The truth? Oh, that…. Here’s the thing, you got your opponent with some pretty extreme votes. That’s some pretty good evidence, why overplay your hand, by taking his comments out of context and deliberately misrepresenting them? It’s just stupid.  Now instead of voters hearing how extreme what’s his name is, they hear Grayson lied about what’s his name. And the extreme part? That sort of gets lost, ignored or worse, becomes part of the lie.

On a personal level, an ad like this makes me angry.  It’s one thing to spin, to try and create a narrative with your opponents record or even ascribe motives to their actions, it’s another thing to knowingly lie and distort. Either the person who made this ad, doesn’t have any morals, are so contemptuous of voters they think they can lie to them with impunity, are amateurs or all three.  This kind of ad is why folks hate political ads. There really should be some penalty for this kind of shamelessness.

Ad infinitum: Two Ads

September 24, 2010

Two quick notes on two ads that have been in the hopper for a couple of days:

Good ad. It doesn’t always work, but I like that they stayed with the concept, the execution gets rough with the mirror images of Fisher, but I like the CG’s on the road signs. Though, I kinda ignored the road signs, as if I was driving (if you’ve read Tom Vanderbilt’s awesome book on traffic, called, “Traffic,” you would know this is a common phenomena).

Very similar to the last ad I looked at by Fred Davis. Fiorina looks great in the ad, but I have to say, I again question attacking Boxer for being arrogant, when Fiorina comes off as so arrogant. It’s like the pot calling the kettle black.  There’s even an arrogant/snide tone as she’s talking about Boxer’s arrogance. I don’t get it.

How to make the same old, different

September 24, 2010

I think this ad from the DCCC is pretty well executed. Outsourcing is an issue that seems to be popping up in a lot of races across the country.  So, it’s harder and harder to make an ad about outsourcing that distinguishes itself from the rest.  I thought it was an interesting execution, that doesn’t look like other ads, but I also appreciate the fact that it’s tone is whimsical without being flip.

Good work.

All Fred Davis for Today

September 22, 2010

I tweeted this earlier today, but it’s worth repeating anyone interested in political advertising should read this article about GOP ad “guru” Fred Davis. In some ways Fred Davis embodies exactly the kind of creative, boundary pushing, emotional story telling ads that I advocate for on this blog. In other ways, I think his ads can fall into the gimmick category — using outrageous for the sake of getting attention, even if that attention is for the outrageousness of the ad rather than the message it is disseminating. In other words, his ads get more attention than they are effective (I’m thinking specifically of his Paris Hilton ad against Obama).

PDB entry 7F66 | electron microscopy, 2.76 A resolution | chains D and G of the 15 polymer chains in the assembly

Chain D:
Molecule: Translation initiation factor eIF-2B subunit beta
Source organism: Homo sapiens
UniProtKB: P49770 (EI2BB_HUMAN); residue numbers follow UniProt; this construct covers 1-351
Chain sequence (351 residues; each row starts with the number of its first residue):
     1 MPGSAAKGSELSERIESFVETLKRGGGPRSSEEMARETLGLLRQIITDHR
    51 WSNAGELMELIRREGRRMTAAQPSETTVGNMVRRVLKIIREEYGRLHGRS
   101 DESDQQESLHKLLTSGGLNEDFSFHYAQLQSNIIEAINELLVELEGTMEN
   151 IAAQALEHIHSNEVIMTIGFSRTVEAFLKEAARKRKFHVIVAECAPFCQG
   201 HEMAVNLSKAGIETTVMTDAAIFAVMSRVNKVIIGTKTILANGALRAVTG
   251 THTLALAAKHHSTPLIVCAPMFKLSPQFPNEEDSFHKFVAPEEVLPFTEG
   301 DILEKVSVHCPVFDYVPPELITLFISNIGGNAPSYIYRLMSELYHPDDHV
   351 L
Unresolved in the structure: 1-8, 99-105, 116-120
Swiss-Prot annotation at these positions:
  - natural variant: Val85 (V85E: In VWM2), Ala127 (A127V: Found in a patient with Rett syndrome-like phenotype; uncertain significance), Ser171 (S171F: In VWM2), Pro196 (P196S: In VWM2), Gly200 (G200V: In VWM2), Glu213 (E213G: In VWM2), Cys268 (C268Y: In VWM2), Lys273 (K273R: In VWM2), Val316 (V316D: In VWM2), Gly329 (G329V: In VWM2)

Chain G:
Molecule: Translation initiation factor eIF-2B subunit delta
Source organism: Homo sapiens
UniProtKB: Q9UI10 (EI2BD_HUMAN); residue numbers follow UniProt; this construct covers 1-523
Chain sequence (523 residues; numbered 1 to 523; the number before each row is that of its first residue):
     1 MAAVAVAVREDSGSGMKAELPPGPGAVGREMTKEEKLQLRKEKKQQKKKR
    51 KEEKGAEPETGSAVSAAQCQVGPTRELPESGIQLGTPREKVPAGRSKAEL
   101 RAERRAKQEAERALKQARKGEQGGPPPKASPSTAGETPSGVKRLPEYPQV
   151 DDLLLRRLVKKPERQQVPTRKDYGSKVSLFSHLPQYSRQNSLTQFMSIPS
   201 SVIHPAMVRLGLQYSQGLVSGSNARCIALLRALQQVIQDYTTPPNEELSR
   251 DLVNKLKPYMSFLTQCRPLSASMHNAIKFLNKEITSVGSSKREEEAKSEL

I also find him personally annoying, but that could be just the way he’s presented in the press (or the persona/story he presents to the press as the “creative” genius, maybe in person he’s very nice and interesting).  I do very much appreciate the way he’s unapologetic about his ideas and unafraid to make bold choices creatively (even if he should follow Boris’ advice to “check himself”). We need more people like that in political ad making.

My only other comment is how well he could perform on smaller budgets?  It’s great to make a provocative $40k viral video, but a lot of campaigns don’t have that kind of cash. Creativity isn’t dependent on money, but money sure helps when it comes to execution.

In honor of Fred Davis, here’s a couple of recent examples of his work:

A while back I looked at parodies of the “Daisy Ad,” and in general I found the parodies not compelling. This ad is a parody of the classic Reagan ad, “Morning in America”:

This ad measure up very well with the original. Striking the same tone to opposite effect. It uses the original as an anchor to twist the message, are you better off now than four years ago. In the original the answer was yes, in this ad the answer is a resounding no.

This ad for Carly Fiorina I was less impressed with:

Visually I found it uninspired, from a message point of view, I found it bewildering. You’re going to come after Boxer for being a millionaire while Californians are suffering? Um, that’s exactly what Boxer is attacking Fiorina for doing while she was at HP.  Now, I’m all for undercutting the opponent’s argument, political aikido and all, but I just don’t find Fiorina’s claim credible.  Or put another way, I find the attack on her time as CEO of HP more credible, while this attack on Boxer leaves me with a shrug.  Though I should say, I really do like the music…, I wonder how much it cost?

Part of the art of political advertising is knowing when to go for a homerun and when a single is all you need.

Framing your argument

September 22, 2010

I like the look of this new ad from the DSCC, I’ve wanted to use a filmstrip style look for a while now.  I think this is a pretty good ad, and does a lot to undercut Christine O’Donnell.  Instead of attacking her character or wacky ideas, they go straight for her competence. I think that’s a good approach.

Frankly, most of the ad is filer (in the sense, I can’t remember a thing is actually said) till you get to the last line from a “former employee.” That’s the killer, saying she was financially irresponsible, a former employee, bam! It goes back to validation. The last line nails it home, and gives everything that came before it a frame and context.

Do you need the other attacks, “didn’t pay her taxes,” etc, I don’t know. I can’t remember the specifics by the end, but I do remember that employee saying she was financially irresponsible. Certainly, you could lose the rhetoric, she would fit right in in Washington. If you didn’t know she didn’t pay her taxes or hired an employee she didn’t pay, or whatever else she didn’t do with her money, would it matter? Don’t know.

Still this is a good hit, and a step above the usual party attack ad.


%d bloggers like this: